Oscar-winning actress and businesswoman Gwyneth Paltrow is in court this week for a civil trial 2016 collision with another skierCollisions on slopes raise the question of who is legally liable.
inside Court reasoningLawyers for Paltrow, 50, and plaintiff Terry Sanderson, 76, portrayed their clients as skiers as they traded accusations about who was to blame for the accident at Deer Valley Resort in Park City, Utah.
Paltrow Positioned Friday and denied he caused the accident.
“I did not engage in risky behavior,” he said in court on Friday.
“You skied right into my effing back,” he said later.
He previously described the incident, alleging that two of Sanderson’s skis appeared between his own legs as he felt his body weight on his back.
Under cross-examination, however, he said that he did not have any witnesses to the moment of the accident.
“I have many witnesses who saw (it) disintegrate a few seconds later, the position of the body on the hill that would indicate who hit whom,” Paltrow said. He also testified that he did not know Sanderson was injured and did not ask about his well-being because he thought the accident was relatively “minor.”
Paltrow’s ski instructor at the time of the incident, Deer Valley veteran Eric Christiansen, who has worked for the resort for nearly four decades, also claimed that Sanderson was responsible for the accident that left a beginner “entwined”. Ski run named Bandana.
“I saw him coming down the mountainside a lot faster than anyone else,” Christiansen said under oath Monday.
In the face of dual accounts of the accident, the case will likely turn on something more obvious, attorneys said: the skiers’ position on the mountain just before the accident.
Uphill or downhill?
Sanderson sued Paltrow in 2019, claiming that he was skiing recklessly and bumped into her from above, causing serious injuries and emotional distress. Paltrow later fired back, claiming that Sanderson was the one who hit her from behind.
Experts told CBS MoneyWatch that the case hinged on which of the two parties acted unreasonably during the ski.
“When one skier hits another, the issue is negligence. Did they do something wrong?” Personal injury attorney Roger Cohn of Cohn Wrath Law says.
As far as behaving on the ski slopes, it is almost always the uphill skier’s duty to be careful of the downhill skier. In other words, the downhill skier — the person further down the slope — has the right of way.
“Uphill skiers have to watch out for downhill skiers. If you overtake someone and hit them, you’re probably responsible and guilty,” Kohn added.
According to the National Ski Areas Association’s code of responsibility, which governs North American ski resorts, “People in front of you or downhill have the right of way. You must avoid them.”
Skiers must “always be in control” and be able to stop to avoid other people.
An animated recreation of the pair’s crash, which was presented in court Monday, showed the skiers’ positions relative to each other from Christiansen’s perspective. It also depicted Paltrow lying on top of Sanderson after the collision.
Christiansen explained that Paltrow could only have finished over Sanderson if she had been hit from behind.
Ski collisions are not uncommon and when injuries result, lawyers are sometimes involved.
“Some lawyers base their entire careers on ski accidents,” Brian “Butch” Peterson, a veteran Colorado ski instructor, told CBS MoneyWatch. He also added that he once saw a woman in Vail, Colorado, get hit by a skier after coming “blasting out of a tree line.”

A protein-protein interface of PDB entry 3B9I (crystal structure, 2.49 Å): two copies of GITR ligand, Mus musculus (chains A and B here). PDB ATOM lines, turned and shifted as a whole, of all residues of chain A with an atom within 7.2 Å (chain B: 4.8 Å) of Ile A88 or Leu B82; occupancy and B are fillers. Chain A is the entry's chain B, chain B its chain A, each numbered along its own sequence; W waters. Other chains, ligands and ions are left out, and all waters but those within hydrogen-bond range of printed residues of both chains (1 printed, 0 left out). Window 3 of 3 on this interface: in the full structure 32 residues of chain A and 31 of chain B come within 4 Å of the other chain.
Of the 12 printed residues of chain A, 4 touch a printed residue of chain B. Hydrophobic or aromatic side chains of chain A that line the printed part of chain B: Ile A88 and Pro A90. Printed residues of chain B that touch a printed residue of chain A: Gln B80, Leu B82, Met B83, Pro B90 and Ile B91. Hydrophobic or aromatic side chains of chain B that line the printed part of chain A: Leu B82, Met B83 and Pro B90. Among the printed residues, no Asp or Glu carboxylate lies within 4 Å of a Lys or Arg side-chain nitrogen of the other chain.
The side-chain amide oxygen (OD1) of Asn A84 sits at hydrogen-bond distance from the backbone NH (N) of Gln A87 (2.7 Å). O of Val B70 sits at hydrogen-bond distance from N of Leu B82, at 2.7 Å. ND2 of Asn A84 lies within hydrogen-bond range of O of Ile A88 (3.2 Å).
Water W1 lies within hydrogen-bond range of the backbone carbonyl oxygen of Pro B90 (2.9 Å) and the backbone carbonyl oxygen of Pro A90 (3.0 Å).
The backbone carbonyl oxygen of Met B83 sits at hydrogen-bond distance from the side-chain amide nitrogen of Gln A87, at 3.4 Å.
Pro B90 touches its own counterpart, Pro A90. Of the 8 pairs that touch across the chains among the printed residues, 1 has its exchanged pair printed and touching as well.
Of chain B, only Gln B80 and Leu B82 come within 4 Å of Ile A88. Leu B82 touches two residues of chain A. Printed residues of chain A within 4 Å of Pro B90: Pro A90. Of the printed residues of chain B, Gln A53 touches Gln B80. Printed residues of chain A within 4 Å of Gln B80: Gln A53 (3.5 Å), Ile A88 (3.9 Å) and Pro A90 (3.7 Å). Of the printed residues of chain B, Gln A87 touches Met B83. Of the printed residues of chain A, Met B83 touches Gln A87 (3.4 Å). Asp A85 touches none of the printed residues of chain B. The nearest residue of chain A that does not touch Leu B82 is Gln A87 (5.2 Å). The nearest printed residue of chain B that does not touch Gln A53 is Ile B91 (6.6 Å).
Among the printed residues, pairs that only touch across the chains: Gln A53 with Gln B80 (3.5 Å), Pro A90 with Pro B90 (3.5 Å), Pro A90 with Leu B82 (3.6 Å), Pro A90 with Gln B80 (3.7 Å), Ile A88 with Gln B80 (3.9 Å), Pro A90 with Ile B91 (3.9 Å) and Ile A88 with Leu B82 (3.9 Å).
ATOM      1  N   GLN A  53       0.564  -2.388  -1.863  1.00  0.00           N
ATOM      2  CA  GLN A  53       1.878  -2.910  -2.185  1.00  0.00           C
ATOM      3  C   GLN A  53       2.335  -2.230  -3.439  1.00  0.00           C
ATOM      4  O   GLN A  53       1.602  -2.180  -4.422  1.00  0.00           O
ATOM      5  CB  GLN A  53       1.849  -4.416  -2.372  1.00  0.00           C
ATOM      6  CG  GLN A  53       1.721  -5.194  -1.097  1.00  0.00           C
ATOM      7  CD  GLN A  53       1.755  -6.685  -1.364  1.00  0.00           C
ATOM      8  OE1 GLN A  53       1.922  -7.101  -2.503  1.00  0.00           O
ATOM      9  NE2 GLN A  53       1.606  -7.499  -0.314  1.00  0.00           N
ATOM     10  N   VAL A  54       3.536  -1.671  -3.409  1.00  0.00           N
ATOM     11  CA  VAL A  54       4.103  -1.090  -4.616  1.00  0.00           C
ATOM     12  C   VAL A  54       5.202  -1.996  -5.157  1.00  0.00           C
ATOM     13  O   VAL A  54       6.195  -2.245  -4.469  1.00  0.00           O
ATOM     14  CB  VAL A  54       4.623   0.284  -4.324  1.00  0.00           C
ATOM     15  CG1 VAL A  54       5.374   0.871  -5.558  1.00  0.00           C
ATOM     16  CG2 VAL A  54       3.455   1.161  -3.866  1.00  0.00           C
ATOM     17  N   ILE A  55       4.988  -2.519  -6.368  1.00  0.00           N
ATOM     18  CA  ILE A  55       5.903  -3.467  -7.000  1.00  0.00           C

But unlike that phenomenon, most ski accidents are not caused by skier-skier or skier-snowboarder collisions; They occur when skiers hit a tree or other type of obstacle.
According to the NSAA, there were 57 fatalities during the 2021-2022 ski season, most of which resulted from skiers hitting trees. Males represent 95% of all deaths. An additional 54 “catastrophic” incidents occurred during the same season.
Most homeowners insurance policies include general liability coverage that essentially follows a homeowner even when they’re away from their residence, like when they’re on skis.
“It covers you if there’s something dangerous in your home or on your property and someone gets hurt and sues you, but if you’re at the grocery store and a kid drives a shopping cart and it follows you and it covers a ski collision claim, ” says David Cutt, Cutt, Kendall & Olson in Salt Lake City, Utah.
“So here’s what’s going on. In this case, if Paltrow has homeowners coverage, she steps up and gets a settlement or judgment up to the policy limits,” he said.
According to Cohn, typically, a lawyer will only get involved if the defendant is wealthy or has homeowners insurance.
“If you’re suing someone who doesn’t have homeowners coverage, it’s a waste of time,” he said.
But, he added, if they have insurance, that policy will kick in, and the insurer will defend the claim as well as pay out.
Negligence of one party is not always the case in a conflict between two persons.
“But there is a clear case of liability if you can show that the other skier was skiing too fast, was acting inappropriately or should have seen the other skier,” he said.
He said, he said
Cutt said he’s tried a dozen or more of these cases in Utah, and the verdict always depends on whether the jury believes the uphill and downhill skiers were involved.
“At this trial, Sanderson said he was a downhill skier and she ran into him from behind, and he said just the opposite — that she was skiing along and he plowed into her downhill,” Cutt said.
“So what it’s going to come down to is, the jury itself is going to listen to everybody about the incident and the aftermath of the collision and decide who they find credible and who they don’t,” Cutt said. “And the fact that it’s Gwyneth Paltrow is the elephant in the room.”